By François Hébert Landscape architect DSSS ltée. Montreal, QC Natural sports turf drainage systems exist in many forms and shapes, but share one common trait. While some water can be evacuated by surface runoff, most of it must percolate through the root zone to reach some form of underground drainage system. How fast and efficiently this percolation can occur and the amount of water that will remain available for the turf in the actual root zone determine a drainage system’s overall effectiveness, and consequently the playing surface’s performance and resistance to wear. All of this is highly dependent on the interaction between soil particles and water molecules. Natural sports turf surfaces are subjected to uses and abuses that are totally incompatible with the very nature of the turfgrasses they are made of. Proper drainage is essential for this turf cover to withstand the abuse it is subjected to. Yet, the very factors that affect the turf surface affect the performance of the drainage systems that are built into the sports fields. In order to design proper systems and to ensure their maintenance and prolonged effectiveness, it is important to understand the basic principles and processes that are at play. Perched water table
By John Hicks, Landscape Architect The pond should have a minimum depth to meet the proposed use requirements, and also to offset normal seepage and evaporation losses. Such losses vary across the continent amidst different climatic zones, soil types, and also from year to year. For instance, the eastern United States along with the Province of Ontario require a recommended minimum depth of 1.8 to 2.1 metres (six to seven feet). This parameter holds true all the way south to the panhandle of Florida, and west beyond the Mississippi Valley. In the central United States, it increases to between 2.4 and three metres (eight to 10 feet) and up to 4.3 metres (14 feet) in the arid western States. Deeper ponds are required where a year-round water supply is needed or where seepage losses exceed 75 millimetres (three inches) per month. Fish ponds, dealt with in later chapters, should be at least 3.7 to 4.6 m (12 to 15 feet) deep in part of the pond to assure survival over winter, and also to maintain a colder area in summer, particularly for trout species. Deep ponds over 4.6 metres (15 feet) may also be suitable for fish if a bottom draw-off spillway device allows the de-oxygenated bottom water to be removed. Wildlife ponds need only 1.2 to 1.5 metres (four to five feet) of depth with low sloping banks which encourage vegetation and weed growth. Oxygenation in these ponds is not a great concern.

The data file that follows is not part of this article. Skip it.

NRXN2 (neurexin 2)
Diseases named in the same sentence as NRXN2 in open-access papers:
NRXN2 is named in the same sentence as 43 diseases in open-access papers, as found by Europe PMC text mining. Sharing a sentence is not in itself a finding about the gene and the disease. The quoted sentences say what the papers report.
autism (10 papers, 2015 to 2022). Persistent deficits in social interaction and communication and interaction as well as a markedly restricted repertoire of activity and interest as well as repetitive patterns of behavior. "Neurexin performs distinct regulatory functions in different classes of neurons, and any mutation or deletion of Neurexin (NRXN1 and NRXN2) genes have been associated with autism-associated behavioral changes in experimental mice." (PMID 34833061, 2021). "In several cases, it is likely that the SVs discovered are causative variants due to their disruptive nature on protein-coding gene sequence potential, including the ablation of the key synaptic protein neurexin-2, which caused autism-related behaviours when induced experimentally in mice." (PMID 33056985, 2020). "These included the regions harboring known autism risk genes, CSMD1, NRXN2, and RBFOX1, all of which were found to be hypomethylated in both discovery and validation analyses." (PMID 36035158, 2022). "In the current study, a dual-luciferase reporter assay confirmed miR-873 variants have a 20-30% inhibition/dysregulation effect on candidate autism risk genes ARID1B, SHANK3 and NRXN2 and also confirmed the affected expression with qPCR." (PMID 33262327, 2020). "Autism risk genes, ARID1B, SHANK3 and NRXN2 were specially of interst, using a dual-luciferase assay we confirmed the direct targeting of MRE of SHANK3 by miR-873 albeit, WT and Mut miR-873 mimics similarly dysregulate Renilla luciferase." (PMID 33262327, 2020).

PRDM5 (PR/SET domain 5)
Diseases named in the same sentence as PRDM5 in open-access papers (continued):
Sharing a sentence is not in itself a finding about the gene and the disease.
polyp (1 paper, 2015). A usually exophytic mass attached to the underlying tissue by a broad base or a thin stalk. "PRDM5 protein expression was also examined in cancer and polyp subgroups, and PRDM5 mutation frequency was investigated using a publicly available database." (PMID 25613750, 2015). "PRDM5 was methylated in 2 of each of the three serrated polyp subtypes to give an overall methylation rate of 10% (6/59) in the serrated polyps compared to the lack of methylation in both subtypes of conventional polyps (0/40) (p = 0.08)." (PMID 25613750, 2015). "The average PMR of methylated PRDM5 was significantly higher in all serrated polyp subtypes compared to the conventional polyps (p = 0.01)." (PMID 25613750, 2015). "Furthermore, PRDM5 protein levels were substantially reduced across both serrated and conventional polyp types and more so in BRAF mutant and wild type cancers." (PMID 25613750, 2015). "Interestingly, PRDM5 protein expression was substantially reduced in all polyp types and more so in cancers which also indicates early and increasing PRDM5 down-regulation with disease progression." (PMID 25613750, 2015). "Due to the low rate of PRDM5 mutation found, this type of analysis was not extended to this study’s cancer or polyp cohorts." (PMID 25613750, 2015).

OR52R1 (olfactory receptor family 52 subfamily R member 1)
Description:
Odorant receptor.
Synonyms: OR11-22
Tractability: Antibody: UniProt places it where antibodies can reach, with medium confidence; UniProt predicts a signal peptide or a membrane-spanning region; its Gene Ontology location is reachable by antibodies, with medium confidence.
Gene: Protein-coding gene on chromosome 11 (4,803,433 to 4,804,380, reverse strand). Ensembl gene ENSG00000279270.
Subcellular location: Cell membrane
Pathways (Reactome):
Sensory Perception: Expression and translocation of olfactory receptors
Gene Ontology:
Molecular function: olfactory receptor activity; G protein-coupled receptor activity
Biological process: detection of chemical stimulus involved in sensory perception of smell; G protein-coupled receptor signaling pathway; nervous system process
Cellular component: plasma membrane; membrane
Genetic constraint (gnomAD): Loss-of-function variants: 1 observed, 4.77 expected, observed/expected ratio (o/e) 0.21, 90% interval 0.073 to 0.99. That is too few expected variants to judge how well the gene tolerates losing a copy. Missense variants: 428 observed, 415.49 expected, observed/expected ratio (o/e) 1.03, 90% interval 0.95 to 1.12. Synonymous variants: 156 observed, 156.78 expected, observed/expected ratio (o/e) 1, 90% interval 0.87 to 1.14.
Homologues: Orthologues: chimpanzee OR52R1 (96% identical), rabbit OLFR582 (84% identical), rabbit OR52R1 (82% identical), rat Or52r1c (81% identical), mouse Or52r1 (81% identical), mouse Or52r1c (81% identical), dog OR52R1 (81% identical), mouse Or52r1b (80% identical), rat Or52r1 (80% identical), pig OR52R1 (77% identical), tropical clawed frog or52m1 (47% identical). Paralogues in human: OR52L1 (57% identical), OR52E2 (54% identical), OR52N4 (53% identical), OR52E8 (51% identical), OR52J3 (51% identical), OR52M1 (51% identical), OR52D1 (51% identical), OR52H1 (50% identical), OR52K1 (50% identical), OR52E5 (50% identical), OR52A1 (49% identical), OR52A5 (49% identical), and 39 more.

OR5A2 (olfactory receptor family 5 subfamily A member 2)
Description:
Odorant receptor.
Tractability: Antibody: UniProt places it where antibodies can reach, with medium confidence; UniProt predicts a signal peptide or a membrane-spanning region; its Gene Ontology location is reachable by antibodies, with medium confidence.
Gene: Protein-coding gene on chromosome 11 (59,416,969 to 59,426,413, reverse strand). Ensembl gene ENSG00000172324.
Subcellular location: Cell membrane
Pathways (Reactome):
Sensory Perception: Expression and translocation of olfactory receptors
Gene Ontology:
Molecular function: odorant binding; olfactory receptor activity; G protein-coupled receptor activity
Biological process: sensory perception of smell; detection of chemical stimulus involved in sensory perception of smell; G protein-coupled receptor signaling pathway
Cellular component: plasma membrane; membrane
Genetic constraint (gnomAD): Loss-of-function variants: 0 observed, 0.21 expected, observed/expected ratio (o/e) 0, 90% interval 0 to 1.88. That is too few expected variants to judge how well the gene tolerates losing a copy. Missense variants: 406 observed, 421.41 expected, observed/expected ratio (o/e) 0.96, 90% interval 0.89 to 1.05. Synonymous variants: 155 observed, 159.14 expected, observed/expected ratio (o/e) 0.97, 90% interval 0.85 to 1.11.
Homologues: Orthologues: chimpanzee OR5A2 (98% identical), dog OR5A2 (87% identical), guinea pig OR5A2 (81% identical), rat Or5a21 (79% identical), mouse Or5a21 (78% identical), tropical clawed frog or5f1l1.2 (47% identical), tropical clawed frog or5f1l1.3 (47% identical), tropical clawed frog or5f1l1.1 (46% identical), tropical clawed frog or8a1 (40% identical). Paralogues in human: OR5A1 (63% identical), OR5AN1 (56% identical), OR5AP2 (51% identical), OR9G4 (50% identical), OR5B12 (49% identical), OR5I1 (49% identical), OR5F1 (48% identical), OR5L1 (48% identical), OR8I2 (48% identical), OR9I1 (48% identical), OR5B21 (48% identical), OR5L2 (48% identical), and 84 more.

OWNERSâ€ˆof Ontario’s lawn care companies will be challenged this year like never before to produce healthy, weed-free lawns for their customers. With the new Ontario Cosmetic Pesticide Ban Act having kicked in on April 22, these companies have officially been stripped of many of the tools they have come to rely upon to deliver customer satisfaction at a fair price. The new legislation, whose ill timing coincides with an already depressed economic climate, has left a bitter taste in the mouths of many company owners, who feel the political process leading to the ban was not only unjust, but one likely to result in lost revenue.
CHOOSING between a synthetic and organic fertilizer isn’t as simple as merely wishing to take a more environmentally-friendly approach toward turf care. Dr. Eric Lyons, a plant nutritionist with the University of Guelph, examined the key differences between the two fertilizer types during an address he made in Toronto in January at the Ontario Golf Superintendents’ Association-sponsored Golf Course Management Conference and Trade Show.